Bringing Beauty back into Green

It is projected that by 2088, the world will run out of fossil fuels. We could even deplete our oil by 2040, or our natural gas by 2060. This may seem inconceivable, but taking into account the rate that we are guzzling energy, and the fact that this rate is constantly increasing may means that our lights will go out too soon. But do not fear! Renewable energy is forthcoming. There will never be a day when the sun is not shining, or the wind is not blowing, or at least, not in the near, foreseeable future. Renewable energy has minute if any emissions that contribute to global warming, improves public health and the environment, and is inexhaustible. Yet today, the world still uses 81% fossil fuels, with 34% oil, 21% natural gas, and 26% coal/peat. All the renewable energy used in the entire world is less than even one of these resources, at only 13% usage. The advantages of using renewable resources are many, and for a better future, a change needs to be made. So why is it that we still use so much nonrenewable energy?

The world's energy consumption by resource

Fig. 1: The world’s energy consumption by resource

     There are multiple reasons. First, these innovations are pricey. The average home solar system costs a little over $10,000. It’s hard to justify the installation of solar panels, which includes paperwork, construction, and a whole load of hassle, to lower your energy bill in the long run, when you oil bill is already only a few hundred dollars per month. The other downside to renewable energy is that it can be an eyesore. There have been countless complaints from angry citizens who believe that wind turbines have ruined their community’s scenic landscapes.  One man commented his on experience with the installation of turbines, stating “One of the most troublesome problems with the proliferation of industrial wind projects in Maine is their encroachment on the “treasures” of the state that we have purchased to protect for future generations. […] We have leveraged with these funds millions of dollars more from other sources to preserve places like the Mahoosuc Range, Rumford Whitecap, Bald & Speckled Mt, Tumbledown & Jackson Mt., and Schoodic Mt.  All these wonderful places are being surrounded by wind turbines.”

Fig. 2: Wind turbines on a scenic landscape

This problem with wind turbines is even plaguing Scotland, with the Daily Mail reporting that “They are famous Scottish landmarks which have withstood wars, weather and centuries of change – but they could not escape the Scottish Government’s green agenda.”  And I agree: these turbines placed around beautiful mountain ranges, historic sites, and rolling hills are certainly an ugly blot on the landscape.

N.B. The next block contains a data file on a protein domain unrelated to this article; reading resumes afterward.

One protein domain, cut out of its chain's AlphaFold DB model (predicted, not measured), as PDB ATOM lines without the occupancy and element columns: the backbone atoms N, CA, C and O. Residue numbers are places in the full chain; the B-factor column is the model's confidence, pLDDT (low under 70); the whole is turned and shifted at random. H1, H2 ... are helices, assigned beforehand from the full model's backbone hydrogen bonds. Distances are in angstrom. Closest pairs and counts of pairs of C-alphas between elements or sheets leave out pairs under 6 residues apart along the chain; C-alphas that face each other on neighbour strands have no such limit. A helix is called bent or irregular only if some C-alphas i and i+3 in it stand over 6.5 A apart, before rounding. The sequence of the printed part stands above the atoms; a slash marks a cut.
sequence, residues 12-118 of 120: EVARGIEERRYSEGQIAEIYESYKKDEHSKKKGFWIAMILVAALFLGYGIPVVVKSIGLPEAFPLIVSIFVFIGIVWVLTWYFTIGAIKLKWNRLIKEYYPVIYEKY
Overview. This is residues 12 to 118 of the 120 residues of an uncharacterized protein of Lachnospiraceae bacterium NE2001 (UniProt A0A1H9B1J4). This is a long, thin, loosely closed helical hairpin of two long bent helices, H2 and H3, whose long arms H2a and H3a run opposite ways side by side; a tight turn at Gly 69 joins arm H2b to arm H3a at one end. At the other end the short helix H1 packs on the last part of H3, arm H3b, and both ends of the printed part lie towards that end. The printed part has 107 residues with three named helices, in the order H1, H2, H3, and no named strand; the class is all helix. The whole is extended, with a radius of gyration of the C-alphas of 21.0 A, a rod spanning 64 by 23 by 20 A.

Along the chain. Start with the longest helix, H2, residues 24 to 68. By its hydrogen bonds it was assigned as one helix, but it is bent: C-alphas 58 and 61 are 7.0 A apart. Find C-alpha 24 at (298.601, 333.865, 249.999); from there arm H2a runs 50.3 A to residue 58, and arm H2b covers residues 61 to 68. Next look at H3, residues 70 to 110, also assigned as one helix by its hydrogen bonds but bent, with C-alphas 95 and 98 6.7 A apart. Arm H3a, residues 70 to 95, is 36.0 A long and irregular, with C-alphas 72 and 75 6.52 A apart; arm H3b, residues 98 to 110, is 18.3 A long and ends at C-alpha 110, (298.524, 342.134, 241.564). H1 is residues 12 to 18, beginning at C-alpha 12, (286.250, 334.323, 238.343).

Fig. 3: The Daily mail comments “The View? Gone with the Wind”

Fig. 4: There are even plans of building turbines “taller than the London eye” surrounding Loch Ness

This leads people to despise the idea of renewable energy. Eventually, the turbines will be disposed of due to unhappiness of the people. This only digs the world deeper into the hole it’s already dug much into: we need renewable energy to be used more, yet it’s becoming disliked, so it’s not. But a new option is emerging, something that blows all other ideas for clean energy implementation out of the water. What if, instead of attacking the world’s energy problem with boring, ugly white turbines, or a black, brooding expanse of solar panels, people were to approach this problem from a different angle? Instead of only productivity, why not combine productivity and beauty to create an efficient masterpiece?

 Yes, there is a solution!

Innovative companies are turning ugly wind turbines into something beautiful. They are, in essence, taking the meaning of the word “green” literally. The first of these companies is NewWind, based in France. NewWind has created an artificial Wind Tree, which uses tiny leaf-shaped turbines to harness the power of the wind. They can utilize anything from the smallest breeze to a giant gust of wind. They are completely silent, as well as modern, sleek, and pleasant to view.